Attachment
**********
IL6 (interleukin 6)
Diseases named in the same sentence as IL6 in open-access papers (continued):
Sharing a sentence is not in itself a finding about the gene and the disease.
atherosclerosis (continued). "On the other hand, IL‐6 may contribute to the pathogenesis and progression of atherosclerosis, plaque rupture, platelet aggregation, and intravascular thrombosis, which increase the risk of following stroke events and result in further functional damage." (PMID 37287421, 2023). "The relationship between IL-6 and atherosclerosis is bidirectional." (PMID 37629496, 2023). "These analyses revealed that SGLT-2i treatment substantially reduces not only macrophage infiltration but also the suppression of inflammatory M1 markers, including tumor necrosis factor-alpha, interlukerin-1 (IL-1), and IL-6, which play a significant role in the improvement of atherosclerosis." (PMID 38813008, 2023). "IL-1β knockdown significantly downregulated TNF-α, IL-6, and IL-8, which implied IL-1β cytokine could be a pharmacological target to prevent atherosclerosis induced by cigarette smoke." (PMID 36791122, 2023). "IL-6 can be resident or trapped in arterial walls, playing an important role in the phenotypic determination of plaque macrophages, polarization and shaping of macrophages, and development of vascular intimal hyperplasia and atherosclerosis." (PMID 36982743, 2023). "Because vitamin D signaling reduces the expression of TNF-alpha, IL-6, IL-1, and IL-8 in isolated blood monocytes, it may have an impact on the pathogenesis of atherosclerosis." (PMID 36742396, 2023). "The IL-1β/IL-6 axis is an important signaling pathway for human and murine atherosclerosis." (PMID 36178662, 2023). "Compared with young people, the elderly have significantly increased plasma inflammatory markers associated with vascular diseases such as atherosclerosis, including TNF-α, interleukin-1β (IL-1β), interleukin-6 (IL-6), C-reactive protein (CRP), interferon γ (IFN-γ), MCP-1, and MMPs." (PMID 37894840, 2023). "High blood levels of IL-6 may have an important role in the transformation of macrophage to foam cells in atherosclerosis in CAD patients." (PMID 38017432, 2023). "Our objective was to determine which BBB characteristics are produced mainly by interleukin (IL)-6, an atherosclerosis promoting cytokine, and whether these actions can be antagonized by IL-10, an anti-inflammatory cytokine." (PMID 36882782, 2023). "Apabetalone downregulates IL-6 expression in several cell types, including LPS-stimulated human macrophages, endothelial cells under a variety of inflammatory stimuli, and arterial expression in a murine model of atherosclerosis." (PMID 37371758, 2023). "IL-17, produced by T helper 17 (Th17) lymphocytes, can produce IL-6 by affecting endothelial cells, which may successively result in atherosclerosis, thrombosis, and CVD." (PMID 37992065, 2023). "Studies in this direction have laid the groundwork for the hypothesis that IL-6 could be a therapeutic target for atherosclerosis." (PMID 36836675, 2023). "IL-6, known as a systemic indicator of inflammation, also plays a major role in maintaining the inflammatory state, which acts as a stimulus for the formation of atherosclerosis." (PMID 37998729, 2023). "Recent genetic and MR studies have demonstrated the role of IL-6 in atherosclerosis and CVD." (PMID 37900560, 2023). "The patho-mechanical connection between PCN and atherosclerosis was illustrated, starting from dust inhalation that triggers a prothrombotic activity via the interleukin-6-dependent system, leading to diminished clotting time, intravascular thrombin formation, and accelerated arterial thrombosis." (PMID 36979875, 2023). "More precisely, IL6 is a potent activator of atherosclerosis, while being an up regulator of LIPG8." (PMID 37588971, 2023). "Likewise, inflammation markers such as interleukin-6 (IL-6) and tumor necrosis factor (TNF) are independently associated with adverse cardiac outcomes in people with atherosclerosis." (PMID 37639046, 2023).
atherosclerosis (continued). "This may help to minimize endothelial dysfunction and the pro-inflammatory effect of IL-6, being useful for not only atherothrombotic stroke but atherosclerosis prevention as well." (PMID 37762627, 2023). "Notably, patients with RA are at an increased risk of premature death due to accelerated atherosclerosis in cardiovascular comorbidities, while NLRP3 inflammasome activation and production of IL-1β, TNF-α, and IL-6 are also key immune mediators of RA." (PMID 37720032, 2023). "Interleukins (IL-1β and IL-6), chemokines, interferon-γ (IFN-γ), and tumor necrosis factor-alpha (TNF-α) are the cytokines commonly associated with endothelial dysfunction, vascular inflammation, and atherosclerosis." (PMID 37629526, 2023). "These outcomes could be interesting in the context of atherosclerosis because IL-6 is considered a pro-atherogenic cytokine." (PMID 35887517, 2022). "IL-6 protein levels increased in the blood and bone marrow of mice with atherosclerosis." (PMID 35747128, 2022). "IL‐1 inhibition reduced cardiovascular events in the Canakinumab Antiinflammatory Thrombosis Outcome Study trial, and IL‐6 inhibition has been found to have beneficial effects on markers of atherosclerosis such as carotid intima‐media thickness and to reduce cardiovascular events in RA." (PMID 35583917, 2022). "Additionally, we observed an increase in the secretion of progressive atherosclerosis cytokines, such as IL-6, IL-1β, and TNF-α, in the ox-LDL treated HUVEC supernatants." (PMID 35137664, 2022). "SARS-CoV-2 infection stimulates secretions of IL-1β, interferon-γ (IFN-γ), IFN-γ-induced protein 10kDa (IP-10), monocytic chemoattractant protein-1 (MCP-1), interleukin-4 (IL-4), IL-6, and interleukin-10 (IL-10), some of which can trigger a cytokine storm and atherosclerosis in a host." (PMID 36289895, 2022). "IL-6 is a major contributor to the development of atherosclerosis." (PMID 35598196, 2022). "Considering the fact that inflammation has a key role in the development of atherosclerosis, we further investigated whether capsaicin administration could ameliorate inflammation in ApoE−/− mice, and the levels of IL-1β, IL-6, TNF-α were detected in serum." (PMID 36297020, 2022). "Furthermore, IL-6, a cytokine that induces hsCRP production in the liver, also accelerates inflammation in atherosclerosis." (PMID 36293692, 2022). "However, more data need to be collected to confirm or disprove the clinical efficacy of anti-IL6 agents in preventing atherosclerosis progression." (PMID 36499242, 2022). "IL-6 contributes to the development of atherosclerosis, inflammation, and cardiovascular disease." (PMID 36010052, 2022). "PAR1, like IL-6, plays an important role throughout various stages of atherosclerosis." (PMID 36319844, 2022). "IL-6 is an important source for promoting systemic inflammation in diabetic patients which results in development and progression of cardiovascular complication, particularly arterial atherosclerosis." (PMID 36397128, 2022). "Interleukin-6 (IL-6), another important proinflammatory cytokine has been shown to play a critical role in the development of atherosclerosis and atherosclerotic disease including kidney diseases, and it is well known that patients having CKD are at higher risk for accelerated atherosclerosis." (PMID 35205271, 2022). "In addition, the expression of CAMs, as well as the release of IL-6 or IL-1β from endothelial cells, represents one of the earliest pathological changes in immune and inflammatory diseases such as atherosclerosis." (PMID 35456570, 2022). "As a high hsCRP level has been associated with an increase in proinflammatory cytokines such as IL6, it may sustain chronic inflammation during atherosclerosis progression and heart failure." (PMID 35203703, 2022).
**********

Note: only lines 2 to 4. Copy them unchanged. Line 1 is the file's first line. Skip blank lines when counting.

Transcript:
Diseases named in the same sentence as IL6 in open-access papers (continued):
Sharing a sentence is not in itself a finding about the gene and the disease.
atherosclerosis (continued). "On the other hand, IL‐6 may contribute to the pathogenesis and progression of atherosclerosis, plaque rupture, platelet aggregation, and intravascular thrombosis, which increase the risk of following stroke events and result in further functional damage." (PMID 37287421, 2023). "The relationship between IL-6 and atherosclerosis is bidirectional." (PMID 37629496, 2023). "These analyses revealed that SGLT-2i treatment substantially reduces not only macrophage infiltration but also the suppression of inflammatory M1 markers, including tumor necrosis factor-alpha, interlukerin-1 (IL-1), and IL-6, which play a significant role in the improvement of atherosclerosis." (PMID 38813008, 2023). "IL-1β knockdown significantly downregulated TNF-α, IL-6, and IL-8, which implied IL-1β cytokine could be a pharmacological target to prevent atherosclerosis induced by cigarette smoke." (PMID 36791122, 2023). "IL-6 can be resident or trapped in arterial walls, playing an important role in the phenotypic determination of plaque macrophages, polarization and shaping of macrophages, and development of vascular intimal hyperplasia and atherosclerosis." (PMID 36982743, 2023). "Because vitamin D signaling reduces the expression of TNF-alpha, IL-6, IL-1, and IL-8 in isolated blood monocytes, it may have an impact on the pathogenesis of atherosclerosis." (PMID 36742396, 2023). "The IL-1β/IL-6 axis is an important signaling pathway for human and murine atherosclerosis." (PMID 36178662, 2023). "Compared with young people, the elderly have significantly increased plasma inflammatory markers associated with vascular diseases such as atherosclerosis, including TNF-α, interleukin-1β (IL-1β), interleukin-6 (IL-6), C-reactive protein (CRP), interferon γ (IFN-γ), MCP-1, and MMPs." (PMID 37894840, 2023). "High blood levels of IL-6 may have an important role in the transformation of macrophage to foam cells in atherosclerosis in CAD patients." (PMID 38017432, 2023). "Our objective was to determine which BBB characteristics are produced mainly by interleukin (IL)-6, an atherosclerosis promoting cytokine, and whether these actions can be antagonized by IL-10, an anti-inflammatory cytokine." (PMID 36882782, 2023). "Apabetalone downregulates IL-6 expression in several cell types, including LPS-stimulated human macrophages, endothelial cells under a variety of inflammatory stimuli, and arterial expression in a murine model of atherosclerosis." (PMID 37371758, 2023). "IL-17, produced by T helper 17 (Th17) lymphocytes, can produce IL-6 by affecting endothelial cells, which may successively result in atherosclerosis, thrombosis, and CVD." (PMID 37992065, 2023). "Studies in this direction have laid the groundwork for the hypothesis that IL-6 could be a therapeutic target for atherosclerosis." (PMID 36836675, 2023). "IL-6, known as a systemic indicator of inflammation, also plays a major role in maintaining the inflammatory state, which acts as a stimulus for the formation of atherosclerosis." (PMID 37998729, 2023). "Recent genetic and MR studies have demonstrated the role of IL-6 in atherosclerosis and CVD." (PMID 37900560, 2023). "The patho-mechanical connection between PCN and atherosclerosis was illustrated, starting from dust inhalation that triggers a prothrombotic activity via the interleukin-6-dependent system, leading to diminished clotting time, intravascular thrombin formation, and accelerated arterial thrombosis." (PMID 36979875, 2023). "More precisely, IL6 is a potent activator of atherosclerosis, while being an up regulator of LIPG8." (PMID 37588971, 2023). "Likewise, inflammation markers such as interleukin-6 (IL-6) and tumor necrosis factor (TNF) are independently associated with adverse cardiac outcomes in people with atherosclerosis." (PMID 37639046, 2023).